Last reviewed 26 November 2021
The UK’s first app-based bank has announced that it will be testing its work practices over the next few months, including a trial of a four-day working week for its 430 staff without cutting their pay.
Atom Bank explained that its team will be able to work a shortened 34-hour week over four days, with no impact on their salary, if they wish but anyone can choose to opt out and continue to work a five-day week if they prefer.
“As the largest company to introduce a four-day week for everyone, and one of the first to make this move, we’re determined to make this a success and challenge traditional and antiquated working practices,” the bank said.
It has highlighted a 2021 study by environmental organisation Platform London, “Stop the Clock”, which found that if the UK switched to a four-day week then, by 2025, it could cut emissions by 127 million tonnes, a reduction of more than 20% and more than the entire carbon footprint of Switzerland.
The Platform London report can be found here.
Atom Bank also cited Icelandic companies who, from 2015 to 2019, trialled shorter weeks and found many workers reporting that their work-life balance improved and that they had more time to spend with family, on hobbies and doing chores.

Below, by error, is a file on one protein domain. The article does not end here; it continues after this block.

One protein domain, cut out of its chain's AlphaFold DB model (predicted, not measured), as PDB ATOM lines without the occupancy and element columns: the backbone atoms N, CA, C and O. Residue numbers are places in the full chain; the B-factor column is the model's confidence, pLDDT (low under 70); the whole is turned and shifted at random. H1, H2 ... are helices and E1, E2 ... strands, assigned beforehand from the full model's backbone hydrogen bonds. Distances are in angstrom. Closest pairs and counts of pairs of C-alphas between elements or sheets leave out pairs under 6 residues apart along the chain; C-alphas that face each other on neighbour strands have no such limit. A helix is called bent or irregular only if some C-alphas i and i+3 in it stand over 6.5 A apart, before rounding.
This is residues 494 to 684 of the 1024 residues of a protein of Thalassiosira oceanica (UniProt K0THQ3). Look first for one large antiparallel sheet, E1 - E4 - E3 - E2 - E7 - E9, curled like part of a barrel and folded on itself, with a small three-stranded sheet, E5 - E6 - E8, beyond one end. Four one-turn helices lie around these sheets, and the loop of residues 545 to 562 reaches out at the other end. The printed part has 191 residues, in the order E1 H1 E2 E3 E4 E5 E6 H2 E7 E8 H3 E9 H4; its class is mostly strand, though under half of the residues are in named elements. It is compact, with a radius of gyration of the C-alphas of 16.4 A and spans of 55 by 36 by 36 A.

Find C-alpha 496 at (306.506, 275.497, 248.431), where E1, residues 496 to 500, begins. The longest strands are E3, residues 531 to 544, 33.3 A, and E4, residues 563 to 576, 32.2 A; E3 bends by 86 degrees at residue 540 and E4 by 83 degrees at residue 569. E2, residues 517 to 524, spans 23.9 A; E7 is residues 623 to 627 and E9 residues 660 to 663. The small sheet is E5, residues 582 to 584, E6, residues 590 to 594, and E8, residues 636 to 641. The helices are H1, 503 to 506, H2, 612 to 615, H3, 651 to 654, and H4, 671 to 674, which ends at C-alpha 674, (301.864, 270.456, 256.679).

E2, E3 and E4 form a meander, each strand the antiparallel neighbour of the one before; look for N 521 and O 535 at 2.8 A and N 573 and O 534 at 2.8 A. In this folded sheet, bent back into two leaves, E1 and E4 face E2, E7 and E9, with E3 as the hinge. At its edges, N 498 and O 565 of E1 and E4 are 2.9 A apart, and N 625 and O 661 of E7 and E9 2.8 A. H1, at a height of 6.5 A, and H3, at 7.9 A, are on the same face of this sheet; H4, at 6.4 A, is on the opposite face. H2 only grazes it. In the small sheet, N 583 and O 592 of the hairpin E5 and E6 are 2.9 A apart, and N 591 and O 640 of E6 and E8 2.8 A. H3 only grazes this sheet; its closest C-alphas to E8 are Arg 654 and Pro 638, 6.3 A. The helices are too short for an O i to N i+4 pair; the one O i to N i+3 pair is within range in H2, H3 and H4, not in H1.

“We’ve already mentioned giving our team a better work-life balance,” the bank said, “but we want them to feel happier and healthier in the long run as well. It’s our hope that by dropping down to four days, we will give everyone the time they need to care for their own physical and mental wellbeing.”
CEO Mark Mullen said that he would not be sending his staff emails on a Friday.
Comment by Kate Palmer, HR Advice and Consultancy Director at Peninsula
With businesses such as Atom Bank introducing a four-day working week without cutting pay, a shorter working week is beginning to be seen as the norm for some staff.
Flexible working can benefit businesses by helping to retain staff, boost productivity and improve employee wellbeing. Employers who offer flexible or hybrid working (where the working week is split between remote working and the office) are increasingly able to attract the best talent to their business and have a competitive edge over companies which stick to the traditional office-based 9am–5pm.
However, for a four-day week to work in practice, employers need to review their working practices and put measures in place to enable staff to complete their work during these shorter hours.
Employers need to be mindful that flexible working can increase work-related stress if staff are expected to do the same work in less time.